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Wednesday, March 18, 2009

The Best or the Worst

Do you judge a conference by its best or its worst? I don't mean the absolute best paper, any conference can get lucky. I don't mean the absolute worst, every PC makes mistakes. But do you judge a conference more by the top quarter of its submissions or its bottom quarter?

Ideally you should care about the best papers. You only have time and energy to go to a fraction of the talks anyway so you can just skip the weaker papers. You'll learn the most from the best papers in the conference.

But how do you distinguish the best from the worst? The program committees purposely don't releases any ranking information of the accepted papers beyond a few award winners. So if the worst papers are pretty good this gives a lower bound on any talk you attend. 

But the real answer lies in the fact that we don't care about conferences because of the papers that we want to see but for what it does for our papers if they appear there. If the worst papers are very good and your paper gets accepted this implies some quality level about your paper. And in the end we want conferences that make our papers look good. And so we focus more on the worst than the best. Yet another paradox of the CS conference system.

8 comments:

  1. Neither. It is "How good is the typical paper?" which also says something about "Will I find the good people I want to talk to?".

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  2. How is this a paradox?

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  3. Do you judge a conference by its best or its worst?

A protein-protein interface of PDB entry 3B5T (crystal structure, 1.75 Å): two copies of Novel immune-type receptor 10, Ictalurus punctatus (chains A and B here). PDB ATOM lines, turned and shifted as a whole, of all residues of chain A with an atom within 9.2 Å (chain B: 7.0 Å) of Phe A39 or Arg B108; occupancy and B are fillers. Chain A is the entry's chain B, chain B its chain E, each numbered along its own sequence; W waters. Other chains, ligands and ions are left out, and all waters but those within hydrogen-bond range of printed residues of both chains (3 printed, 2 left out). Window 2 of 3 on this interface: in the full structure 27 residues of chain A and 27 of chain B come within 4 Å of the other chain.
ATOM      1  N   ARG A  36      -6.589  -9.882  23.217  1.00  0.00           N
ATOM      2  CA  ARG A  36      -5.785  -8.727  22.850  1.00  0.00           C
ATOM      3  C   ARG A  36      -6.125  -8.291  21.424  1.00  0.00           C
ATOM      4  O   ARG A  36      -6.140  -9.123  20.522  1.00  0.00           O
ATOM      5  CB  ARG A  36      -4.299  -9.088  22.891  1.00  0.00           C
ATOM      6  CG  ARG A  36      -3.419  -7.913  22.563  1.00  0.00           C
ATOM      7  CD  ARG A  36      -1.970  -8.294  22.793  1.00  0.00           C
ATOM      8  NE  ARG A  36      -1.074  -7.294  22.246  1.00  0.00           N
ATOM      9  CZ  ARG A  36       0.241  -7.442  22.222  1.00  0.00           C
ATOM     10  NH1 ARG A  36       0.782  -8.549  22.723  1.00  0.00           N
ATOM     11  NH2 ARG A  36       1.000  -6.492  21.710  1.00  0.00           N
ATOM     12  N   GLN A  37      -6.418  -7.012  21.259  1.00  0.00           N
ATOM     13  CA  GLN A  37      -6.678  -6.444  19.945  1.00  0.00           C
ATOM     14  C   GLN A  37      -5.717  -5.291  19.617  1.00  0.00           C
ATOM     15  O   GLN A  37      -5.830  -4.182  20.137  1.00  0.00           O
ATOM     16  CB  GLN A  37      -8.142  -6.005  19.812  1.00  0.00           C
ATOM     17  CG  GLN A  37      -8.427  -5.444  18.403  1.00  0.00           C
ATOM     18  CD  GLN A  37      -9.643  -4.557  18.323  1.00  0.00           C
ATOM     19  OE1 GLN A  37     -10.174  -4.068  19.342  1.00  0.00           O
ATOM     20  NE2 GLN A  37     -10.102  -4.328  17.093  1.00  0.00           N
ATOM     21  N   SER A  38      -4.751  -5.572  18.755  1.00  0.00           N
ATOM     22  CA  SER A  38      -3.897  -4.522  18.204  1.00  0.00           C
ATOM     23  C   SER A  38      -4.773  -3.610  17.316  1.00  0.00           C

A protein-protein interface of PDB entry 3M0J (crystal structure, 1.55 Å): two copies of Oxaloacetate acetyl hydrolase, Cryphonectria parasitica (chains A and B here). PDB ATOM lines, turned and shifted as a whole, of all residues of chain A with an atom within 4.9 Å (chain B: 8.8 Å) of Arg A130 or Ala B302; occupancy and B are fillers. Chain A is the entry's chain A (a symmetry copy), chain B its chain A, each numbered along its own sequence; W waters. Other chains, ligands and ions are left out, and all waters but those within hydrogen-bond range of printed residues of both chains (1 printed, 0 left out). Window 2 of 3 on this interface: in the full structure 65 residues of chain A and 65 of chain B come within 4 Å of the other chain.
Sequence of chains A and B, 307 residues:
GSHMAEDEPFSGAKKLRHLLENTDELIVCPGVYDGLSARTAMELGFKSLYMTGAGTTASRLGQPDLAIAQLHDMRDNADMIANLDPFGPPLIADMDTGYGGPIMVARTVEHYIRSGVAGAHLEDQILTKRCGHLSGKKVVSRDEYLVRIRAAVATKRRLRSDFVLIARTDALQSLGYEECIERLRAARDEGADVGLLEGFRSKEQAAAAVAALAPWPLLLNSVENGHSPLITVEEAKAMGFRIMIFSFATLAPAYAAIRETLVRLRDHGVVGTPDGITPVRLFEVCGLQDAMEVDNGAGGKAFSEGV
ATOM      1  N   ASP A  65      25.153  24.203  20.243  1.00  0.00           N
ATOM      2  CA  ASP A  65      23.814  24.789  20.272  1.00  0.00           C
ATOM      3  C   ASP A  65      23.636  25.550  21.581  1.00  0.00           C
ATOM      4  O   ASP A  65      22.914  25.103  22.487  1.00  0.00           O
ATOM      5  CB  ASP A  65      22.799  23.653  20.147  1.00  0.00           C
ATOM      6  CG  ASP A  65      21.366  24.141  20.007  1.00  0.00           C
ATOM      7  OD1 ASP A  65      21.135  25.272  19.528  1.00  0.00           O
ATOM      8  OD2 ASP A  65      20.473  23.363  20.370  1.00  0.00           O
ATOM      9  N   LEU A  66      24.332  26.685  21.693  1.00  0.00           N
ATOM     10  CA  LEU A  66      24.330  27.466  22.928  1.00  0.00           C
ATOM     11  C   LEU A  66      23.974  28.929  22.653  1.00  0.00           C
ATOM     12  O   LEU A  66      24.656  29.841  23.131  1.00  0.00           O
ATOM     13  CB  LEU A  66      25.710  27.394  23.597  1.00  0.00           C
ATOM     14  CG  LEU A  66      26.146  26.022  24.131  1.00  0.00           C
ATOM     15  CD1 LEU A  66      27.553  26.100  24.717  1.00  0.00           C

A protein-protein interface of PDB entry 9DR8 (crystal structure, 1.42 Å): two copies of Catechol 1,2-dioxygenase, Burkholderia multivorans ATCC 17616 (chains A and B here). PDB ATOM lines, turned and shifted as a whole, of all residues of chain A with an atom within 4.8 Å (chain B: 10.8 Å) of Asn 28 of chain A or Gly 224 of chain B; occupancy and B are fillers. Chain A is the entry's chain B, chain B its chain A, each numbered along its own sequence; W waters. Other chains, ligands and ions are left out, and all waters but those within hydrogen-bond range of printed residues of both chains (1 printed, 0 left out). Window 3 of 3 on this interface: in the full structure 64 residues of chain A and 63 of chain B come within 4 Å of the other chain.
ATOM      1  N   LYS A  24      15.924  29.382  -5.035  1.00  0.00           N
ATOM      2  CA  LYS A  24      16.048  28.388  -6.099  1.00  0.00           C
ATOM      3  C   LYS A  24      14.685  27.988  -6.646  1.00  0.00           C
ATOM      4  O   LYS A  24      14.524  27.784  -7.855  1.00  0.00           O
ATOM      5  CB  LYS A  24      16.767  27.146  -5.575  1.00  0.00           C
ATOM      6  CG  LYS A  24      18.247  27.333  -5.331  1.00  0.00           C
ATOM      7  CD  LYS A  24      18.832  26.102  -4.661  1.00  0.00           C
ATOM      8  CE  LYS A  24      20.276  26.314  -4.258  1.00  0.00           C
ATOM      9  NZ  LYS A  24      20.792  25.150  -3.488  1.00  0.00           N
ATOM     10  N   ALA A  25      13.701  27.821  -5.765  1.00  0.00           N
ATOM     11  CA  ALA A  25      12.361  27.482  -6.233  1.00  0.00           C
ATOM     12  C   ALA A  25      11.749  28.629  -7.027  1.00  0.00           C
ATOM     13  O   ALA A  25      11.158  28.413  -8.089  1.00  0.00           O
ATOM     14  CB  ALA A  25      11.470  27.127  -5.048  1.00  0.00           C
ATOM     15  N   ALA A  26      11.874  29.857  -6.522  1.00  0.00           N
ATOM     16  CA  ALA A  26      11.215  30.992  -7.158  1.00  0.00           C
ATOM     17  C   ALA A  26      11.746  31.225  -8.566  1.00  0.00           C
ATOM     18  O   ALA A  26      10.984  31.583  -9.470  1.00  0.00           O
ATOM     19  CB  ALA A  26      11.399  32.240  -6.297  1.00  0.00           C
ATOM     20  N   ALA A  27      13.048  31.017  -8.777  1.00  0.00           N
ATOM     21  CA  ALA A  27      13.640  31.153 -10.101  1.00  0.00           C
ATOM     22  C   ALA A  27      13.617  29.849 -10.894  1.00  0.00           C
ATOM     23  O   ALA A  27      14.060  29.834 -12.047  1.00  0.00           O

Why is this adolescent urge to "judge" a conference ? The measure of success of a conference is how many and what sorts of collaborations it produced -- might be even between people from different areas who wouldn't have conversed otherwise. This emphasis on "judging" is rendering theoretical CS conference into beauty contests and
    shifting the emphasis away from the actual scientific activities that should occur in these conferences.

    Here's one suggestion. Get rid of the proceedings (as well as the "best this and best that" awards that go with them). Or at least make sure that the proceedings have no archival value by limiting distribution solely to the attendees. Apart from reducing costs this would shift attention somewhat away from the beauty contest aspect. Those people who feel that their work is worth archiving should submit their papers to journals -- as is the norm in serious scientific disciplines.

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  4. An important function of conferences in CS (and journals in other areas) is exactly to provide the service of filtering a few papers out of the many written. Otherwise, how would we all know which papers to spend our limited time reading? Without any mechanism for filtering most of us would never get a signal that we should spend some time reading a paper by an unknown student. As dissemination is not an important service of conferences anymore since everything is on the web, the filtering service gains importance.
    In this vein, Oded Goldreich offers a personal "paper Filter" to serve as an alternative. Blogs can be a nice alternative as well

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  5. An important function of conferences in CS (and journals in other areas) is exactly to provide the service of filtering a few papers out of the many written.